New Windows PC? Make sure it has the latest drivers installed for maximum performance and stability
You may remember that I purchased a new laptop from Asus some time ago, to replace my aging Surface Go 2 laptop. One of the main reasons for making the switch was that Microsoft's own device was not compatible with Windows 11. Since I needed a laptop with the operating system, for testing and work purposes, I decided to purchase a new one.
Got a good offer for an Asus ZenBook UX425JA laptop and decided to use it from that moment on. The device had been around for some time, and that usually means that some components are not up to date.
When it comes to new Windows PCs, it is essential that you check if updates for these components are available. The BIOS of the ASUS, for instance, dated back to 2020, while a late 2021 BIOS file was available.
Similarly, drivers for the Intel UHD graphics adapter, the wireless adapter and Bluetooth module were all out of date.
Installing these updates may improve performance, have a positive impact on battery live, resolve issues that you may encounter, and may fix security issues next to that.
On my device, I noticed a strange behavior out of the box: the Windows desktop would sometimes flicker and turn dark completely on a restart. I suspected it to be graphics driver related, and it turned out that this was indeed the case.
Some of the updates are not provided via Windows Updates, and many users may ignore these because of that.
Updating the BIOS on Windows 11
BIOS and firmware updates may improve the stability, performance and security of a device. Some users shy away from updating a computer's BIOS, but the process is straightforward and done in a matter of minutes.
First thing you need to do is identify the current BIOS version.
- Open the Start menu on the Windows PC.
- Type System Information and select it when the search results are displayed.
- Locate the BIOS Version/Date entry.
On my PC, it showed American Megatrends Inc. UX425JA.306, 31/12/2020. It is usually sufficient to note the date, but in this case, the make of the device and the BIOS version -- 306 -- was also listed.
To find out if an update is available, combine the "system model" information that is displayed in the same window with the information. In my case, searching for Zenbook UX425JA BIOS, returned the ASUS website for the device with download options.
I checked the BIOS download options and a newer BIOS was offered. Just compare the release date with the installed BIOS version to find out if a newer version is available.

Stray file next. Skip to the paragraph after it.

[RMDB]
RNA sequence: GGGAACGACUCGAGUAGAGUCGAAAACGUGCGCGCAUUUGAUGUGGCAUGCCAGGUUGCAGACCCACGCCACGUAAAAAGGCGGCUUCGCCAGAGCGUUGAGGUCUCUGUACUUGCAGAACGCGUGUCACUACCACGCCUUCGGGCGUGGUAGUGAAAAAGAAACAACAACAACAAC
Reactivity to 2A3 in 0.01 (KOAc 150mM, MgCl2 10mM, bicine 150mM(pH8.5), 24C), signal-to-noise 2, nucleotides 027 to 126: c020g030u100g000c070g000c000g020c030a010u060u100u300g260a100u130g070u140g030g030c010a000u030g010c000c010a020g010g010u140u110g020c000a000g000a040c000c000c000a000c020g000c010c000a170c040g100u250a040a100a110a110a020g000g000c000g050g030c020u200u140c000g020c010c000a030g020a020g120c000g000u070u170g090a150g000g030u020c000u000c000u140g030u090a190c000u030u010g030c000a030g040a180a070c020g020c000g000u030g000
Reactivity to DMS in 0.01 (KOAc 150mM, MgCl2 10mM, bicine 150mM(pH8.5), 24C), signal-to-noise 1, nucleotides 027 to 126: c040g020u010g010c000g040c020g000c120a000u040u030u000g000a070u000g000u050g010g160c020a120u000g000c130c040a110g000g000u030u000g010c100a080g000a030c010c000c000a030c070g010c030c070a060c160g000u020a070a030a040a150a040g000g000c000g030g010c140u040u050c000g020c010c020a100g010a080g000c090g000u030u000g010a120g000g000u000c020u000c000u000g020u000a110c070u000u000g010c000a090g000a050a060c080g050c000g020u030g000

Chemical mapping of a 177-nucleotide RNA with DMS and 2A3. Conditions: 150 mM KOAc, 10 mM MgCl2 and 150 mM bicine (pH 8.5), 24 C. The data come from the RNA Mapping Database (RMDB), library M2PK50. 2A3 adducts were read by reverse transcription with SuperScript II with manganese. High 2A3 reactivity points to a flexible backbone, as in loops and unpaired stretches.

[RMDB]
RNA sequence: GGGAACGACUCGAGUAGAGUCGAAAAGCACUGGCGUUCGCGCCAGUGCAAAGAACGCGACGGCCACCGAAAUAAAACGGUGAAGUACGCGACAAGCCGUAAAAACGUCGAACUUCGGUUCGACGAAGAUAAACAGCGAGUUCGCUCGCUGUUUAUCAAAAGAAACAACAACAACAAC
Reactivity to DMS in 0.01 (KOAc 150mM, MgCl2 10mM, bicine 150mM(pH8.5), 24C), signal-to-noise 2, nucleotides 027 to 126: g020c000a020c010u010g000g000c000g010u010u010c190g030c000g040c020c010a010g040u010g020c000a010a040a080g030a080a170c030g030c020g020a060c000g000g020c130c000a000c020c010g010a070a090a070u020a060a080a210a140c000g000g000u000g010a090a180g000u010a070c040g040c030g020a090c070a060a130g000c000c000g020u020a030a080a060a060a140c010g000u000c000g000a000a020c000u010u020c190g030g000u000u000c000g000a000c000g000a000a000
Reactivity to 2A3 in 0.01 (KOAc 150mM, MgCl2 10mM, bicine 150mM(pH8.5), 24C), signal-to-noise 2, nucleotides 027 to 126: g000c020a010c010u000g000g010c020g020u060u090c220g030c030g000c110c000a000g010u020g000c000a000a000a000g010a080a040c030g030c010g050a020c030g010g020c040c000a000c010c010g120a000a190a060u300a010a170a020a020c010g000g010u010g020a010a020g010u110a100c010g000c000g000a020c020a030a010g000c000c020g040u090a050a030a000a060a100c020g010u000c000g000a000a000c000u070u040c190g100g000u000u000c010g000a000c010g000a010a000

Updating the BIOS is a straightforward process as well. Some manufacturers offer executable files that you may start in Windows to initiate the update of the BIOS.
I recommend downloading the BIOS file to an USB device and keep the device connected to the PC.
The next steps involve restarting the PC, loading the BIOS -- most devices highlight how that is done on start -- and select the Flash options when the BIOS interface loads. Select the new BIOS file when asked and wait for the process to complete.
Recheck the BIOS Version/Date line in the System Information tool after the update to verify that it installed correctly.
Update other drivers
Graphics adapter, WLAN, Bluetooth and other devices may operate with outdated drivers as well. How you update these depends on the manufacturer. Most of the time, it is either Intel, AMD or Nvidia that is providing these drivers. While you may also get updated drivers from the device manufacturer, these may not be updated as often as the drivers provided by Intel or AMD. It is safe, usually, to pick these generic drivers. Sometimes, some custom options may be removed if a generic driver is used. Most of the time, you won't see a difference in functionality.
I recommend downloading and installing the drivers manually, but you may use automated tools as well. Intel, for example, has a Intel Driver & Support Assistant tool which scans for updates and supports the downloading and installation of updates.
Windows PCs may ship with an outdated BIOS and drivers that are not up to date. Many Windows users may not be aware of this and run devices that do not provide the maximum performance, stability and security, which they could, if all device drivers were updated. Even brand new devices, that have been out for a month or so, may have driver and BIOS updates available already.
Now You: how do you handle BIOS and driver updates?Advertisement